04-19-2019 06:09 AM
What happened to the “ we can compete on a level playing field?” The dollars value is killing
ag and just as it happened in the boom of the 70’s the rest of the world ramped up production and with their weak currencies gained market share! And our country has a cheap food policy. Once markets are filled by competitors customers only come back if we are dirt cheap or their is a worldwide shortage. Obviously there is no shortage so chaep is all thats left. My worry is that there will be another wash out of farmers particularly young cash strapped farmers.
04-19-2019 07:09 AM
"once we lose a market....it`s gone forever & ever, amen" I know that`s one of those oft repeated statements that have became a believed "fact". However has it been tested in the modern world? It seems to me that when the tariffs come off on US beans, it will quickly go back to business as usual...it`ll be like a 30% price reduction on Cadillacs and the junky old Fords they`ve had to settle with will look 30% higher. Competitive price will ultimately win on who gets the sale, the US already has a lock on quality, it`s just the Chinese government made quality a more higher priced.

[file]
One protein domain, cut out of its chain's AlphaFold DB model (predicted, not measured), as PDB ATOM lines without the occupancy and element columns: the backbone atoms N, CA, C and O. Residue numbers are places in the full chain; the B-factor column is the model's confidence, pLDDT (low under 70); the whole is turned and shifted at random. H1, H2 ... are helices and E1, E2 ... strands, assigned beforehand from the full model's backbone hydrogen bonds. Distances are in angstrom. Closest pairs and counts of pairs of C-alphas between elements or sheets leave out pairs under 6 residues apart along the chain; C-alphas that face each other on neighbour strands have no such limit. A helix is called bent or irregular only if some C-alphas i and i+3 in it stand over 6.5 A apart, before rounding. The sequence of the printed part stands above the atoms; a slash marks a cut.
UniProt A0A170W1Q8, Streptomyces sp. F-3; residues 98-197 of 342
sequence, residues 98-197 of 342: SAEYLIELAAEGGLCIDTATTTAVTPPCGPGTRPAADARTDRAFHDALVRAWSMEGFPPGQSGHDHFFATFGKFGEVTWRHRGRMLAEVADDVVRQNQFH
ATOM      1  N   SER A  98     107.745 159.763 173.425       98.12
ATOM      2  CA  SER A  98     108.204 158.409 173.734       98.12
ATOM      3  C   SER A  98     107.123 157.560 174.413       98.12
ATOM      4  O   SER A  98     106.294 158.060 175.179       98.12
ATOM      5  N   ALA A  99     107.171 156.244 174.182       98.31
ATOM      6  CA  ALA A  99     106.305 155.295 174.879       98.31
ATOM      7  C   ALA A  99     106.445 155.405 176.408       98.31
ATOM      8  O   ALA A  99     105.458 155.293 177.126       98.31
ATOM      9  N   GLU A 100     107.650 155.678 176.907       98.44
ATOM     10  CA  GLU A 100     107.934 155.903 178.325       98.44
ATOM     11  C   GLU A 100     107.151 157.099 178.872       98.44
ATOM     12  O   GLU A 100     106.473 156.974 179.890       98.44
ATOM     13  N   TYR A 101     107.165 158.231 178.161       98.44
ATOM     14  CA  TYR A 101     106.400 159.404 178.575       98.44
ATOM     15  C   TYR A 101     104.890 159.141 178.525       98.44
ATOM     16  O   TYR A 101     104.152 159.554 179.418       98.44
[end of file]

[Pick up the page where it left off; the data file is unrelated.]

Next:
China has been lucky that there has been plenty plus 1 supply in the world at this time that they decided to play hardball in the one-sided trade war that they`ve been winning for the past 25 years.
There has been no shortage of hype with on the other hand of a record amount of trade shorts in the market making a killing off our carcasses.
04-19-2019 08:55 AM